The Rickety Old Shack

Fight Notes: Bellator 206

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Pairing up with streaming upstart DAZN (which is, lamentably, pronounced "Da Zone"), Bellator MMA opted to throw some big names at the inaugural event and I simply had to see how things panned out. The prelims were a little less exciting than the usual Bellator fare, which typically fit the moniker myself and fellow Twitter fans have bestowed upon them: "the human sacrifice hour." The main card was broadcast exclusively on DAZN, which offers a free first month as a trial, so technically it didn't cost anyone anything to watch the event. Here is what I thought of the 6 main card bouts.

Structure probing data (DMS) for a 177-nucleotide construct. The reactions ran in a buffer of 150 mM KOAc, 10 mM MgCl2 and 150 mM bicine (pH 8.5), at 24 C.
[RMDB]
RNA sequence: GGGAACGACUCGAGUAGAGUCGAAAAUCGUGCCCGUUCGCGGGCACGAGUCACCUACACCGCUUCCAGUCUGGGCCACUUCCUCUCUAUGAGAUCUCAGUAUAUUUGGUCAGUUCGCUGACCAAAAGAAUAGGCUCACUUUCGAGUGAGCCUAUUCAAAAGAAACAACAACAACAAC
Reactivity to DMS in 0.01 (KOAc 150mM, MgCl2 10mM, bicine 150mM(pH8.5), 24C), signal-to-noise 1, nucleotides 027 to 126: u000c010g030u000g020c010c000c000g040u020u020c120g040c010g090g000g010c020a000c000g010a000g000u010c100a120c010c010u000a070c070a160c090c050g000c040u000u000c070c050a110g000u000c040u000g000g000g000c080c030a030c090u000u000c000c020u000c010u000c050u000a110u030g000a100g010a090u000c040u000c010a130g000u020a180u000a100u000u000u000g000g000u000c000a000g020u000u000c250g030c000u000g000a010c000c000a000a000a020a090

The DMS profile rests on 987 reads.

Gegard Mousasi def. Rory MacDonald by TKO (punches and elbows) @ 3:23 of Round 2

Current Bellator welterweight champion Rory MacDonald shocked me when he opted to move up to middleweight and face the current title-holder, Gegard Mousasi. While I respect MacDonald's willingness to challenge himself, I thought it was a poor match-up. It turns out my instincts were correct; by the time the first of Mousasi's jabs landed, the fight seemed to be well beyond MacDonald's ability to control it. The entire first round was one-way traffic, as Mousasi pieced the Canadian — who he also significantly outsized — up with precision striking.